He sat on the sidewalk
in front of the old house,
running his hand over
the rough concrete.

A child’s wayward ball
bounces past,
visions of a robust life.

Memories settle into
the porous path like
the colored chalk
stains in the channels.

A child’s wayward ball
bounces past,
recollection of a strange life.

Recalling falling,
the frenzy of an attack,
surprise, fear
and a world shattered.

A child’s wayward ball
bounces past,
recalls pain of a normal life.

Fingertips release sublime
sensations; form and substance
found in faint histories hidden
beneath the hard surface.

A child’s wayward ball
bounces past.

It isn't everyday when you find a baseball lik...

For the Sunday Whirl

Shared at dVerse.



Filed under Poetry, Poetry - Prompts

28 responses to “Sidewalk

  1. very deep memories , love that you could write of it!

  2. magicalmysticalteacher

    Weaving the wayward ball into the refrain is a powerful way of stitching the poem together.

    Whirling with Richard Wright

  3. This is lovely, specially the variations in the refrain. You surely are growing in poetry.

  4. I like the varied repetitions and the building of hints at what the memory really is. Well done.

  5. Excellent, Mark. Love the repeated/varied refrain, especially. And this:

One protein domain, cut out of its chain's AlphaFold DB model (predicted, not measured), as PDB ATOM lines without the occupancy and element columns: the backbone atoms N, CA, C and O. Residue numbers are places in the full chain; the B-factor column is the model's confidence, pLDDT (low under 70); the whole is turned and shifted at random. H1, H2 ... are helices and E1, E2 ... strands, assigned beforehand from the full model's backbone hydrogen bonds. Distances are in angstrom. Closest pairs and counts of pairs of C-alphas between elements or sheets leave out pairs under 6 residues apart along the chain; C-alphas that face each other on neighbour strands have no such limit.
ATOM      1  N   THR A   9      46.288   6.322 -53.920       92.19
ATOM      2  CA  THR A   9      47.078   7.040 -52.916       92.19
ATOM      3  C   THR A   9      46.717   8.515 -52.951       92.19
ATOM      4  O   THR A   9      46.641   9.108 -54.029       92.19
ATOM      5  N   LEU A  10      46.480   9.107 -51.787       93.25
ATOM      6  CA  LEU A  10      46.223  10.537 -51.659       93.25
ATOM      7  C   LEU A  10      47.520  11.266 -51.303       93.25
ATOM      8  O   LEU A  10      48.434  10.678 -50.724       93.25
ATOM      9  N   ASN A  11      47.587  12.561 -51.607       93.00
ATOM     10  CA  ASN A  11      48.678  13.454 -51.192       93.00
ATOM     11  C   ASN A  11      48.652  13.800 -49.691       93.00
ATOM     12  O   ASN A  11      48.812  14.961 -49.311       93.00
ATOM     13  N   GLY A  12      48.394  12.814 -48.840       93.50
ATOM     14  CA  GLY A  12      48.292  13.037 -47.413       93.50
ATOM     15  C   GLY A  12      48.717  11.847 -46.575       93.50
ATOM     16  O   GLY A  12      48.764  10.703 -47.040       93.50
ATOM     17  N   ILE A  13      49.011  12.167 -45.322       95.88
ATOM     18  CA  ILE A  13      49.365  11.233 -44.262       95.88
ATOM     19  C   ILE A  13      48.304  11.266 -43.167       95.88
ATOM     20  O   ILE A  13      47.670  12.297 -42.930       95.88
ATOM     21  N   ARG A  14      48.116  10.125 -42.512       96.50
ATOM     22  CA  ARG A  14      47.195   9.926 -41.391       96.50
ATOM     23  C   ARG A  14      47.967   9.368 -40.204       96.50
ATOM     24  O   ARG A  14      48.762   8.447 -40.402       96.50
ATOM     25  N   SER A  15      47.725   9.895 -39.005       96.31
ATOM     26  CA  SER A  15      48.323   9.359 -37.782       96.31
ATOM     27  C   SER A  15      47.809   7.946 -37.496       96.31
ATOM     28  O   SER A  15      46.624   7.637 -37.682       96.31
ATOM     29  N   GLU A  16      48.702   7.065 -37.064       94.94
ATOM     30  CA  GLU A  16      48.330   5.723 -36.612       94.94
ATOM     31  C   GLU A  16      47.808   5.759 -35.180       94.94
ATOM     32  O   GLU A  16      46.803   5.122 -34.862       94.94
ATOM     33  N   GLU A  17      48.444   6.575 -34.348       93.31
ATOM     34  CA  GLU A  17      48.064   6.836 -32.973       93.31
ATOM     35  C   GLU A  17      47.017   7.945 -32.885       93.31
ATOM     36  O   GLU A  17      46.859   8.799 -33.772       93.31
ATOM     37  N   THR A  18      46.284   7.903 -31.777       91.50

“Recalling falling.” This reads deeps, a painful memory pulled reluctantly forward. Well done.
    PS: You need to fix the word “hand” in the third line (first stanza.) 😉

  6. I love that the words inspired you to write about sidewalks. I grew up at a lake in the country and we never had them. I live in the city now, and I love my sidewalks. They are a conduit for more than foot traffic. I see them the way you’ve written about them, a link for memories, good and bad, old and new. This is a beautiful poem!

  7. Love the sound here: “colored chalk stains in the channels”

    Great alliteration: “Fingertips release sublime sensations, form and substance found in faint histories hidden beneath the hard surface.”

    I was digging your repeated lines in italics, and then you went and lobbed off the end on the ending. That was awesome and abrupt, an unexpected twist that makes perfect sense.

    I set let the ball bounce on by and stop trying to remember. What on earth is wrong with us that we think we need to force blocked memories to resurface?! Our brain protects us by erasing. We recreate the damage by trying to remember. Bounce today’s ball, I say. And forget all the others—past and future. All there is, is today.


    Uh-oh. Someone needs a word list. Five days between posts? That is far too long, my friend. I’ll post one in an hour or so.

  8. I like the repeated refrain also. This has a sad feel to it of memories which are all too painful to remember and yet, cannot be forgotten:
    ‘Recalling falling,
    the frenzy of an attack,
    surprise, fear
    and a world shattered.’
    That says it all.
    Deep and powerful and lovely writing Mark.

  9. I was really drawn into this piece, perhaps it’s the comparison of ages and life-experiences in the poem. Memory is such a strong tool. Well done, Mark.

  10. What Mama Zen said, this is haunting … and well-written, especially. I love the repetition especially in the italics and especially that it’s not always exactly the same … gives it authenticity and depth. In my view, one of your finer pieces – and that’s saying something; you’ve written a lot of fine pieces …